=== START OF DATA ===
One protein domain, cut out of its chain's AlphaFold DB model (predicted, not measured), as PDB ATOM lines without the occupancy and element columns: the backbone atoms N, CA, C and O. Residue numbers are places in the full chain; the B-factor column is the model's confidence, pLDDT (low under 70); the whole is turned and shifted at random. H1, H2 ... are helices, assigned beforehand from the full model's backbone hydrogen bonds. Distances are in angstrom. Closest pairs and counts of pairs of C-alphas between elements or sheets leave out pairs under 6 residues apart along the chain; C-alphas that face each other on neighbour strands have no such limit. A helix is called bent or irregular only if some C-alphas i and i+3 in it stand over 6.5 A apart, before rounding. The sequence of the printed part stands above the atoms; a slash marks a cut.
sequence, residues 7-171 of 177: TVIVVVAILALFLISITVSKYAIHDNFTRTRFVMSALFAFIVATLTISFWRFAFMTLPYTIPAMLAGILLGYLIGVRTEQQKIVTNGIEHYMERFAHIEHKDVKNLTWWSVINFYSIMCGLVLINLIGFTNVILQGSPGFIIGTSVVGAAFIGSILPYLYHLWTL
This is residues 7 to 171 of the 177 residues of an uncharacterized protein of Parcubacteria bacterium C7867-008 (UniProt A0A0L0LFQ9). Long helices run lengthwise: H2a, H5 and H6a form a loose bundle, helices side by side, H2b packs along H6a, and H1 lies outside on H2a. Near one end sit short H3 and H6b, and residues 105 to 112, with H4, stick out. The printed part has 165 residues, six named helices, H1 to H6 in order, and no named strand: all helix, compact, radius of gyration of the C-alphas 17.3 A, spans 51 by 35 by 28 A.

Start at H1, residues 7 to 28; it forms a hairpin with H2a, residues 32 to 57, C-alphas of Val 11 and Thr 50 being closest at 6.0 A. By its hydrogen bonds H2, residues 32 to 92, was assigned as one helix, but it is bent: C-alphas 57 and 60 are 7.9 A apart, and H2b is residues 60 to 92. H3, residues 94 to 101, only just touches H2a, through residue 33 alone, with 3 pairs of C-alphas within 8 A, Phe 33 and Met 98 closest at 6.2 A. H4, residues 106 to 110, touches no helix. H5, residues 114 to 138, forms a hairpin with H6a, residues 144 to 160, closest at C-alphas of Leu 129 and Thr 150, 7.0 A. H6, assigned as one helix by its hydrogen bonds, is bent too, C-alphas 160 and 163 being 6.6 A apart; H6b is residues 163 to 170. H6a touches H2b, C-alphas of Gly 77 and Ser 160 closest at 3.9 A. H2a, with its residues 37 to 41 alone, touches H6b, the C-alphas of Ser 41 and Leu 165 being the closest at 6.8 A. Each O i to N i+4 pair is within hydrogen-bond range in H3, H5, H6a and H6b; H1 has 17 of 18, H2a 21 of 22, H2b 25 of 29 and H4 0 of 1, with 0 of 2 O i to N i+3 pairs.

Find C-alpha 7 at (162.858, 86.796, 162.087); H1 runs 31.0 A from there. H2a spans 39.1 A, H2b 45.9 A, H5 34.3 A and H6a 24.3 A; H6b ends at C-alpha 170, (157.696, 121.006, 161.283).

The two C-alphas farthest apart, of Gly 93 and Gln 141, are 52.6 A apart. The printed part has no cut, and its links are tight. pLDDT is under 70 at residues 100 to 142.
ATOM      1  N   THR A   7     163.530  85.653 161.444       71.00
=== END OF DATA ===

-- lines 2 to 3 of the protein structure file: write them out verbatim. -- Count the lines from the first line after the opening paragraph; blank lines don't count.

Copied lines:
This is residues 7 to 171 of the 177 residues of an uncharacterized protein of Parcubacteria bacterium C7867-008 (UniProt A0A0L0LFQ9). Long helices run lengthwise: H2a, H5 and H6a form a loose bundle, helices side by side, H2b packs along H6a, and H1 lies outside on H2a. Near one end sit short H3 and H6b, and residues 105 to 112, with H4, stick out. The printed part has 165 residues, six named helices, H1 to H6 in order, and no named strand: all helix, compact, radius of gyration of the C-alphas 17.3 A, spans 51 by 35 by 28 A.

Start at H1, residues 7 to 28; it forms a hairpin with H2a, residues 32 to 57, C-alphas of Val 11 and Thr 50 being closest at 6.0 A. By its hydrogen bonds H2, residues 32 to 92, was assigned as one helix, but it is bent: C-alphas 57 and 60 are 7.9 A apart, and H2b is residues 60 to 92. H3, residues 94 to 101, only just touches H2a, through residue 33 alone, with 3 pairs of C-alphas within 8 A, Phe 33 and Met 98 closest at 6.2 A. H4, residues 106 to 110, touches no helix. H5, residues 114 to 138, forms a hairpin with H6a, residues 144 to 160, closest at C-alphas of Leu 129 and Thr 150, 7.0 A. H6, assigned as one helix by its hydrogen bonds, is bent too, C-alphas 160 and 163 being 6.6 A apart; H6b is residues 163 to 170. H6a touches H2b, C-alphas of Gly 77 and Ser 160 closest at 3.9 A. H2a, with its residues 37 to 41 alone, touches H6b, the C-alphas of Ser 41 and Leu 165 being the closest at 6.8 A. Each O i to N i+4 pair is within hydrogen-bond range in H3, H5, H6a and H6b; H1 has 17 of 18, H2a 21 of 22, H2b 25 of 29 and H4 0 of 1, with 0 of 2 O i to N i+3 pairs.